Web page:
Spinal Fractures Explained
A spinal fracture isn’t like a broken arm or leg. A fractured vertebra could produce bone fragments that jut into spinal nerves or do damage to the spinal cord or nerve damage. Most traumatic spinal fractures are caused by traffic accidents, sports injuries, and both high- and low-impact falls.
The bones of the spine have two main sections. A ring-shaped section called vertebral arch, that forms the roof of the spinal canal and protects the spinal cord. You can feel a projection from this arch when you press on the skin in the middle of your back. The other section, vertebral body is the cylindrically shaped portion of the vertebral one that lies in front and provides the majority of structural support.
There are different types of spinal fracture. A minor injury, such as whiplash, can result in a strained muscle or ligament and may need only a little time and rest to heal. But severe spinal fractures can be extremely debilitating, causing pain, disability, and possible damages to the spinal cord that may result in paralysis, and neurological damage.
Vertebral compression fractures are a common cause of back pain in older adults. A vertebral fracture occurs when the normal vertebral body of the spine is squished, or compressed, to a smaller height. As we age, we lose some of bone density and strength, becoming more brittle, and putting us at risk of injury. Missing a step, lifting a heavy box, or even coughing or sneezing could cause compression fractures of the spine in severe cases.
These “hairline” fractures can compound over time, weakening the vertebra and causing a collapse. When this happens, the spine compresses, and you may lose some inches off your height. These fractures more commonly occur in the thoracic spine (the middle portion of the spine), especially in the lower part. The vertebra may breakdown into a wedge shape, giving you a stooped posture known as Dowager’s hump.
Spinal Fracture Symptoms
Signs and symptoms of a fractured spine will vary depending on the location and severity of the injury. Some common symptoms include:
- Back pain
- Neck pain
- Tingling sensations
- Muscle spasms
- Inability to control bowels or bladder
- Paralysis of the arms or legs
Symptoms of a vertebral compression fracture include:
- Curvature of the spine (kyphosis).
- Loss of height.
Lingering Compression Fracture Pain
Compression fractures of the spine pain varies from person to person. Typically it takes about 2-3 months for the fracture to heal. In some cases, the pain slowly decreases until it’s gone. In other cases, the pain from compression fractures may linges even after the bones have mended.
Multiple Spinal Fractures
Do not ignore back pain. Spinal fractures are serious injuries, and one fracture can weaken the bones, creating the perfect conditions for more fractures in the future.
IIf you have multiple fractures, back pain may become the least of your worries. Spinal compression and kyphosis change your body mechanics and disrupt other crucial physiological systems. You may experience digestive or breathing problems as your spine compresses your stomach and lungs. If your ribcage reaches your hip bones, you may have hip pain as well.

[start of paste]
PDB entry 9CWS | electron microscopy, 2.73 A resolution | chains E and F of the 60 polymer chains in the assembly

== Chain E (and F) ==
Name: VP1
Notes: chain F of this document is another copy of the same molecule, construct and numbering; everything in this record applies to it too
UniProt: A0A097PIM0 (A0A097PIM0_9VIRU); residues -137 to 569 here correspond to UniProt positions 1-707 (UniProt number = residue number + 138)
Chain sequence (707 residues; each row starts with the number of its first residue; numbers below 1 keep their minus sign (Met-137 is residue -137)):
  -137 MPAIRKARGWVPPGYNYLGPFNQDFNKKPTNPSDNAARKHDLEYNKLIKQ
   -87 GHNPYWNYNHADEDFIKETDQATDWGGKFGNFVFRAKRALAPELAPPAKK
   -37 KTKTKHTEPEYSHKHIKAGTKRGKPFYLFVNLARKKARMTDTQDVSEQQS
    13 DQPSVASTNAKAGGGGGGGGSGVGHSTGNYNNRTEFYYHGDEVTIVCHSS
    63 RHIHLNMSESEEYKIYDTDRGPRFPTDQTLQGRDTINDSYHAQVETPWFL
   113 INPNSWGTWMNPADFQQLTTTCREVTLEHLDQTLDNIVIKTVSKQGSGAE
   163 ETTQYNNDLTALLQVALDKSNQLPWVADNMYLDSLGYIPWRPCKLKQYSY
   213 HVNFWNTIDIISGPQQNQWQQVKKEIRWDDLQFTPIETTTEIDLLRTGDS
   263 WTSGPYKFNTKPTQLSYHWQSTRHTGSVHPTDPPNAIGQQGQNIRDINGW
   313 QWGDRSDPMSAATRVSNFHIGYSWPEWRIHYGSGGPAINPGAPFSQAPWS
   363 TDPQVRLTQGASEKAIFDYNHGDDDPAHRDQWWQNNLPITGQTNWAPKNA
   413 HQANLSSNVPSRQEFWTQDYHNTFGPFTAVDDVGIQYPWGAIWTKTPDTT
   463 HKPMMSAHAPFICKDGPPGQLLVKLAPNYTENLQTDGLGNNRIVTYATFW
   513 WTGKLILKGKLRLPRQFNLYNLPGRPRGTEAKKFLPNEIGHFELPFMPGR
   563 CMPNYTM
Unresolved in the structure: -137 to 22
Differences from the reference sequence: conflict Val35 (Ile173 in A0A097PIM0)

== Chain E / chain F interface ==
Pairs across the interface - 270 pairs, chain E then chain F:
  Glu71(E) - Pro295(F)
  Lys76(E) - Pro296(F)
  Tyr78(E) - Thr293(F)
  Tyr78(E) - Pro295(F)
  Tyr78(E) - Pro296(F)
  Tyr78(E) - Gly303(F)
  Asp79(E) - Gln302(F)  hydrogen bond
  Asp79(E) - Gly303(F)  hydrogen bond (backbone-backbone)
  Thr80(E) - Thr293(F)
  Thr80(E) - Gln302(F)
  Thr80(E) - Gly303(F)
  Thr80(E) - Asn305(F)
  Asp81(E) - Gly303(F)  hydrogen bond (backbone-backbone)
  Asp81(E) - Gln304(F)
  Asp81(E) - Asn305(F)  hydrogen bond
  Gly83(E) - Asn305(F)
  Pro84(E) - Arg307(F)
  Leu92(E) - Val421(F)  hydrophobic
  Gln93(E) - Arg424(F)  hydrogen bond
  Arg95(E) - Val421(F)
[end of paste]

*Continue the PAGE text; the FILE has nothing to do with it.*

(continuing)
Treatment for Spinal Fracture
At Nuvo Spine, we use non-invasive measures as a first-line approach. Accurate diagnosis with a complete medical history review and physical examination is important to determine the course of treatment action. You might need a CT, MRI (magnetic resonance imaging) or X-ray scan to determine the extent of your spinal fracture.
The majority of compression fractures heal with pain medication, reduction in activity, bed rest, medications to stabilize bone density, and a good back brace to minimize motion during the healing process.
Depending on your injury, your individualized treatment plan may include a combination of the following:
- Back bracing – Aligns the vertebrae and immobilizes the spine to control pain during the 8-12 week recovery period.
- Spinal compression fracture physical therapy.
- NSAIDs (non-steroidal anti-inflammatory drugs)
- Medication – Oral or epidural injection may be recommended.
- Activity reduction or modification.
- Bone-strengthening medication.
- Nutritional supplements.
If your symptoms won’t respond to conservative treatment, then we can pursue more advanced interventions, such as Kyphoplasty and Vertebroplasty.
- Kyphoplasty is a minimally invasive procedure. A tube with a deflated balloon is slipped inside the broken bone, in this case, fractured vertebra. Once inside, the balloon is inflated to help restore the height of the fractured vertebra. Then bone cement is injected into the space formed by the balloon to hold the vertebra at its corrected height.
- Vertebroplasty is another minimally invasive procedure in which special cement is injected into the broken vertebral body. This particular treatment is mainly used to ease pain and improve the strength of the vertebral body.
At Nuvo Spine, we specialize in these high-quality, minimally-invasive techniques. They can stabilize the spine, prevent further damage, and provide rapid pain relief. Contact our offices today, and learn how you can return to a pain-free life.